The program, which is led by Cherokee County Fire and Emergency Services, this month received an initial award of 50 car seats and educational materials valued at $3,000.
The grant is distributed by the Georgia Department of Community Health's Injury Prevention Program and is funded by the Governor's Office for Highway Safety.
Along with administering car seats to parents and guardians who are eligible for Medicaid, PeachCare and the federal Special Supplemental Nutrition Program for Women, Infants and Children, Safe Kids will also provide educational training and technical support.
"Three out of every four car seats are not properly used," said health department spokeswoman Joye Burton. "By combining education with the provision of car seats, the mini-grant helps families in Cherokee County get their children buckled up right, every trip, every time."
Capt. Chad Arp, senior fire safety educator with Cherokee Fire-ES and Safe Kids coordinator, said the grant will greatly expand the program that already provides similar services.
"About 50 percent of babies born in Georgia are Medicaid-eligible so there is a great need," he said, adding that of the 4,000 children younger than 5 treated by the county health department, 80 percent are on WIC.
Interested residents can contact Arp in the Life Safety Division of the Public Education Office at the Cherokee County Administration Building in Canton to sign up for the program or receive more information.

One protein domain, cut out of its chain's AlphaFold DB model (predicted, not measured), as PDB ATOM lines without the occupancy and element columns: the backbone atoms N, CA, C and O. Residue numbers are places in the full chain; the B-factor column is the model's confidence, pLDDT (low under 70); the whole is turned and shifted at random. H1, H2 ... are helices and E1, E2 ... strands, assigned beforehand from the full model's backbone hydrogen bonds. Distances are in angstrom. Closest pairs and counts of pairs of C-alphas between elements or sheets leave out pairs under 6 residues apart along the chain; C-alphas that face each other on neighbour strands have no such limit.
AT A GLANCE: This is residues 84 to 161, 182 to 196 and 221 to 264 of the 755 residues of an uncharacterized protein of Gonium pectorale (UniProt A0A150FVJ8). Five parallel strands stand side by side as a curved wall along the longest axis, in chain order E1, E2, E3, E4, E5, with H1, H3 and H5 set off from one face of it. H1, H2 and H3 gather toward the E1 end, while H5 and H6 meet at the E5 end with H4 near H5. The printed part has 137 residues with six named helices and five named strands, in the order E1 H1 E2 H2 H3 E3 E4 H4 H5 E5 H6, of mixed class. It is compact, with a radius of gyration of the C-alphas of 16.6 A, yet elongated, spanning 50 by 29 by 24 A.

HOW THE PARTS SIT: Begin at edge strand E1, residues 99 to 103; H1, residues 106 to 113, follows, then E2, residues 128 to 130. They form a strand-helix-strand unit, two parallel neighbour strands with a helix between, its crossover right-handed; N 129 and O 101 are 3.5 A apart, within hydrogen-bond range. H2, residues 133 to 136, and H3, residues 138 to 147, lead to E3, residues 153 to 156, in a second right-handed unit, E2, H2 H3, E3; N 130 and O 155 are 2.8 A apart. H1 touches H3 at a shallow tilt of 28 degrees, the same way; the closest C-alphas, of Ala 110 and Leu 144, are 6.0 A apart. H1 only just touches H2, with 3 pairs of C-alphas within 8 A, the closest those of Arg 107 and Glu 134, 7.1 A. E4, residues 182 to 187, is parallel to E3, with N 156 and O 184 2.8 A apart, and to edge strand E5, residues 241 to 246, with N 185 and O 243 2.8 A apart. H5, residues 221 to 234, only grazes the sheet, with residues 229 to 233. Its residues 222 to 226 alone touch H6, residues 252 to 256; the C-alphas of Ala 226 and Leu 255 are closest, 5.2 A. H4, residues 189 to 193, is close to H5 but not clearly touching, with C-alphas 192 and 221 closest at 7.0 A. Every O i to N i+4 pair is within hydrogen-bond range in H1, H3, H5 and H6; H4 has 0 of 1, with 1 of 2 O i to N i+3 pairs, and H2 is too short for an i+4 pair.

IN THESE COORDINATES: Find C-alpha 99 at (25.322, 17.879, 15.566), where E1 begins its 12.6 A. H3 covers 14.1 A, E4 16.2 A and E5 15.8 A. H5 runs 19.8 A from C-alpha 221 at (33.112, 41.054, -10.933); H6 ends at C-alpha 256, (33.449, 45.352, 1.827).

Clients, he said, are required to attend a short educational class where they learn about the importance of using a car seat or booster seat and how to use it correctly. This includes receiving hands-on instruction with the new seat from a certified child passenger safety technician.
The first class will be held on Feb. 23. A $10 fee will be asked from the parents attending the class.
The state health department anticipates being able to fulfill requests for car seats across all 138 participating counties including Cherokee for the remainder of the year.
The health department will also pursue grant opportunities to continue funding the program in 2012, Arp said.
Cherokee County Fire Chief Raymond Gunnin said it is hard to put a dollar value on the grant.
"For me as chief, there is nothing more important that we do than help protect the children of the county," he said. "If we can save one life, then everything we do is worth all that is put into this program."